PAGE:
Constraints and number of QPs.
There are equality constraints of the form . These equality constraints are due to the nonnegative homogeneous property of activation ; i.e., scaling and by and scaling by yields exactly the same network. So, these equality constraints force to be orthogonal to the loss-invariant directions. This observation is stated more formally in Lemma A.3, which as a corollary shows that any differentiable FOSP of always has rank-deficient Hessian. The other constraints make sure that the union of feasible sets of QPs is exactly (please see Lemma A.3 in Appendix A.3 for details). It is also easy to check that these constraints are all linearly independent.
If there is no flat extreme ray, the algorithm solves just one QP with equality constraints. If there are flat extreme rays, the algorithm solves one QP with equality constraints, and more QPs with equality constraints and inequality constraints, where
Efficiency of solving the QPs (4).
Despite NP-hardness of general QPs, our specific form of QPs (4) can be solved quite efficiently, avoiding exponential complexity in . After solving QP (4), there are three (disjoint) termination conditions:
whenever , or
whenever , but such that , or
such that and ,
where is the feasible set of QP. With the following two lemmas, we show that the termination conditions can be efficiently tested for ECQPs and ICQPs. First, the ECQPs can be iteratively solved with projected gradient descent, as stated in the next lemma. Consider the QP, where is symmetric and has full row rank:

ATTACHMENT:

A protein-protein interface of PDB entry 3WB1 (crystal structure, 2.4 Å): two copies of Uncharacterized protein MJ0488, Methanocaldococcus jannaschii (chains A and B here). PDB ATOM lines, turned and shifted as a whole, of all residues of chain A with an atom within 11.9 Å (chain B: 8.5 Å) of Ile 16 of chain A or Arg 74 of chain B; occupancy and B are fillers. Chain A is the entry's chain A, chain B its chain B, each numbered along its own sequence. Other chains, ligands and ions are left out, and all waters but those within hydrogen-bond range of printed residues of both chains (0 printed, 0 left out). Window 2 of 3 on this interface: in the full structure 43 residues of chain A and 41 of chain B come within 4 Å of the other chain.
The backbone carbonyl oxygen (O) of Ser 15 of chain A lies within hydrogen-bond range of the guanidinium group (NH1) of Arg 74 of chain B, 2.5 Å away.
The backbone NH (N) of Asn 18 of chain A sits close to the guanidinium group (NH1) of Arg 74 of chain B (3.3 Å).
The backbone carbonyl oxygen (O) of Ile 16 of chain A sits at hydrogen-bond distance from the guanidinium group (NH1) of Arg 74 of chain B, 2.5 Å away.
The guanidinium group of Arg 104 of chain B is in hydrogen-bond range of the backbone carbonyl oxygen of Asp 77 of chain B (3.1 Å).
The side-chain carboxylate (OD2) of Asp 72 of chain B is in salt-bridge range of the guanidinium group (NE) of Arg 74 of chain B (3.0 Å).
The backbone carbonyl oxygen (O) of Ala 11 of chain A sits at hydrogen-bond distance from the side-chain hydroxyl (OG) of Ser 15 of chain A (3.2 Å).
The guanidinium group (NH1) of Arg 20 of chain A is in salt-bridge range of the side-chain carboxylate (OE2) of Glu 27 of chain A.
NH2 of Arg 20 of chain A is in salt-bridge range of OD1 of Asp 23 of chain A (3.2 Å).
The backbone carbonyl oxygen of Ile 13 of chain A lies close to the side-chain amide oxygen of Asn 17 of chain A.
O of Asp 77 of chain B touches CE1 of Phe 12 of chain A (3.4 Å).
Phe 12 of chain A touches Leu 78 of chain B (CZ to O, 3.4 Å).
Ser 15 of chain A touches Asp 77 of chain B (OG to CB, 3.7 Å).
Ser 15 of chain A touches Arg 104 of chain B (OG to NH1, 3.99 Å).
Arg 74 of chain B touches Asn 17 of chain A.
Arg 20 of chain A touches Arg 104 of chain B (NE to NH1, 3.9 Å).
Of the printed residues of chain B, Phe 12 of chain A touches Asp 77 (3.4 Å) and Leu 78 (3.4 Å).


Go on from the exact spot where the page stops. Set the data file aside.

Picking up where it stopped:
Then, projected gradient descent (PGD) updates
with learning rate converges to a solution or diverges to infinity exponentially fast. Moreover, with random initialization, PGD correctly checks conditions a–c with probability . The proof is an extension of unconstrained case , and is deferred to Appendix B.3. Note that it takes time to compute in the beginning, and each update takes time. It is also surprising that the convergence rate does not depend on .
In the presence of flat extreme rays, we have to solve QPs involving inequality constraints. We prove that our ICQP can be solved in time, which implies that as long as the number of flat extreme rays is small, the problem can still be solved in polynomial time in . Consider the QP, where is symmetric, and have full row rank, and has rank :